I tried to say one obvious, self evident thing, that an overhand knot tied around a tensioned, aligned standing part would be not such a good solution... because the overhand knot will run the danger to be untied quite easily, the structure of the overhand not is not secure and safe enough, and we would probably need something more convoluted, like a fig. 8 knot. I have also pointed out that I have tried all the possible configurations of overhand knots tied around the standing part of such hitches-nooses, and I have even given references and PICTURES of three such knots...which, of course, no participant on this discussion had ever seen, or tied or tried...And what do I listen ? That I can not speak of "knots", in general, because there are only "knotted materials", so the overhand knotted material, tied with/on the Titanic s mooring line, will not slip, is secure and safe ! Asta la vista, my dear Dan Lehman, I have hijacked this thread too much. The hitch presented is not bad, the ones I have also presented with pictures are not bad, but we better tie a "Buntline extinguisher " Constrictor-around-the-standing-part, or a Double overhand, Strangle neck instead.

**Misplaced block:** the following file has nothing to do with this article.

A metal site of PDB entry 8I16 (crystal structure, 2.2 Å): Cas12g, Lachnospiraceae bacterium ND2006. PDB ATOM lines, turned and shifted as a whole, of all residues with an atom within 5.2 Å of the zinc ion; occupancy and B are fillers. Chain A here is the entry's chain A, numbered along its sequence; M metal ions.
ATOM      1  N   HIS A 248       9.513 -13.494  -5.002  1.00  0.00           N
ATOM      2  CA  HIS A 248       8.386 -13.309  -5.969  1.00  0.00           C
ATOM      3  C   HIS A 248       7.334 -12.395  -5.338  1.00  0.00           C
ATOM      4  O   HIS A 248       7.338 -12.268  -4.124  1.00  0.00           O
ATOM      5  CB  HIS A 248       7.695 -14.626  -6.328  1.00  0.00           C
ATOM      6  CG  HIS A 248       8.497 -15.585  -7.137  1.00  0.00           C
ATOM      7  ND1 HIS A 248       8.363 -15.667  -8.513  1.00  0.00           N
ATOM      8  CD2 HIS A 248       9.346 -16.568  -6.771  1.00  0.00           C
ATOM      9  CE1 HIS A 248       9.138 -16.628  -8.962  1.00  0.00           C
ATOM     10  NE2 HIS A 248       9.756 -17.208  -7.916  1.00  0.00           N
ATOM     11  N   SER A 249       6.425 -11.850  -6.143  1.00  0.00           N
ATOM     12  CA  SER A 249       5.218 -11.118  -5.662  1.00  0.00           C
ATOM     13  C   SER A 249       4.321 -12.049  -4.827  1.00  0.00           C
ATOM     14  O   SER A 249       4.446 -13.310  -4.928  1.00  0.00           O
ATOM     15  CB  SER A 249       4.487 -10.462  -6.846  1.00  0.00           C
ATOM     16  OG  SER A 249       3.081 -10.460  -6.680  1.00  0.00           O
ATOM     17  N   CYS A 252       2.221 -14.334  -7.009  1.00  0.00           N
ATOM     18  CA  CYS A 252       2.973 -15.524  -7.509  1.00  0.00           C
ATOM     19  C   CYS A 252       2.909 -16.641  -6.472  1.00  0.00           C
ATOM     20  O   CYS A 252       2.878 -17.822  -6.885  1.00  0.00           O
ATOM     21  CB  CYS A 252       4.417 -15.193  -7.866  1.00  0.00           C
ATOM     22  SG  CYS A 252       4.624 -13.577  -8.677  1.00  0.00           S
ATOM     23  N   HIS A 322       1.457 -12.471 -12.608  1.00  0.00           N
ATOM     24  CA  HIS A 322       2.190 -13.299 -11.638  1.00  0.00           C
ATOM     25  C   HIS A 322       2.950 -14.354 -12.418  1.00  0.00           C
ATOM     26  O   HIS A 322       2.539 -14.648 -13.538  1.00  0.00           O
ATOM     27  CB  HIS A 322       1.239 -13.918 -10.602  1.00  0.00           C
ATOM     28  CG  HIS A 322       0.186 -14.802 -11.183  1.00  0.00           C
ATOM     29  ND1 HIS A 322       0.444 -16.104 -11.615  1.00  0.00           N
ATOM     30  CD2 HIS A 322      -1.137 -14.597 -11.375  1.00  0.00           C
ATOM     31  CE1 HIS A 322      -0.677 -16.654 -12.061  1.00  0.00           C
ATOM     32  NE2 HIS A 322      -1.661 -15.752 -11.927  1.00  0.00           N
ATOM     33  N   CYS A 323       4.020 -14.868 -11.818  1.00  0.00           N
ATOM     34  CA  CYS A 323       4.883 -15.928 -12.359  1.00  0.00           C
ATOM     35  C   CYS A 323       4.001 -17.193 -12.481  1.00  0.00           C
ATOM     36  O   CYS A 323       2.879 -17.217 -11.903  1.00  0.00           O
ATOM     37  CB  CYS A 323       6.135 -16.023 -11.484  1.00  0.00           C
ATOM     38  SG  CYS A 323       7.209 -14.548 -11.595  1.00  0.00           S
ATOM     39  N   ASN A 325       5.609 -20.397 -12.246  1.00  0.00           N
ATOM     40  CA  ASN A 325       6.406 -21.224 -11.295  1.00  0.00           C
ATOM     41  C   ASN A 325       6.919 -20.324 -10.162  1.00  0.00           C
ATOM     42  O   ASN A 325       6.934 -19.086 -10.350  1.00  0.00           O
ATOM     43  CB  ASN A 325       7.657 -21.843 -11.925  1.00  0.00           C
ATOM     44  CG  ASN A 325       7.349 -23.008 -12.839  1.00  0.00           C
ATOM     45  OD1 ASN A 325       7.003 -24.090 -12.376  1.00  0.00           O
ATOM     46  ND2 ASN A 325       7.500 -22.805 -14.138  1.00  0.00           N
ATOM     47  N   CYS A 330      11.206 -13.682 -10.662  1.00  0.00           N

« Last Edit: February 12, 2012, 01:20:48 PM by xarax »
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xarax

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Re: A noose-like hitch that can be untied after hard strain
« Reply #27 on: February 12, 2012, 01:02:30 PM »
You're coming at this from a bizarre angle with all this talk about Overhands, monofilament, etc.

Try, just try, to be a little dubious about your understanding of what I have said and my "bizzare"angle... "All this talk" about Overhands, monofolament, etc.", might be, just might be, not such a nonsense you think it is. I have tried to answered to your questions, but you do not care, and you do not bother to try... Asta la vista, my dear knot4u, I am sure you will manage to understand something more in the future.
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Dan_Lehman

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Re: A noose-like hitch that can be untied after hard strain
« Reply #28 on: February 13, 2012, 05:47:42 AM »
Two knots tied on the same rope material do not slip. Are they equally secure ?
Of course not.

Yes, they are, in that material.  ...   It points to an issue on the definition of "knot",
with concerns I've mentioned before, about treating *knots* as schemas for the
formation of knottablematerial, rather than as instances of something knotted.

So, a thief knot is a safe, secure, knot ! Because it can be tied with a material
with which it will not slip! So, we can not say that a thief knot slips, but only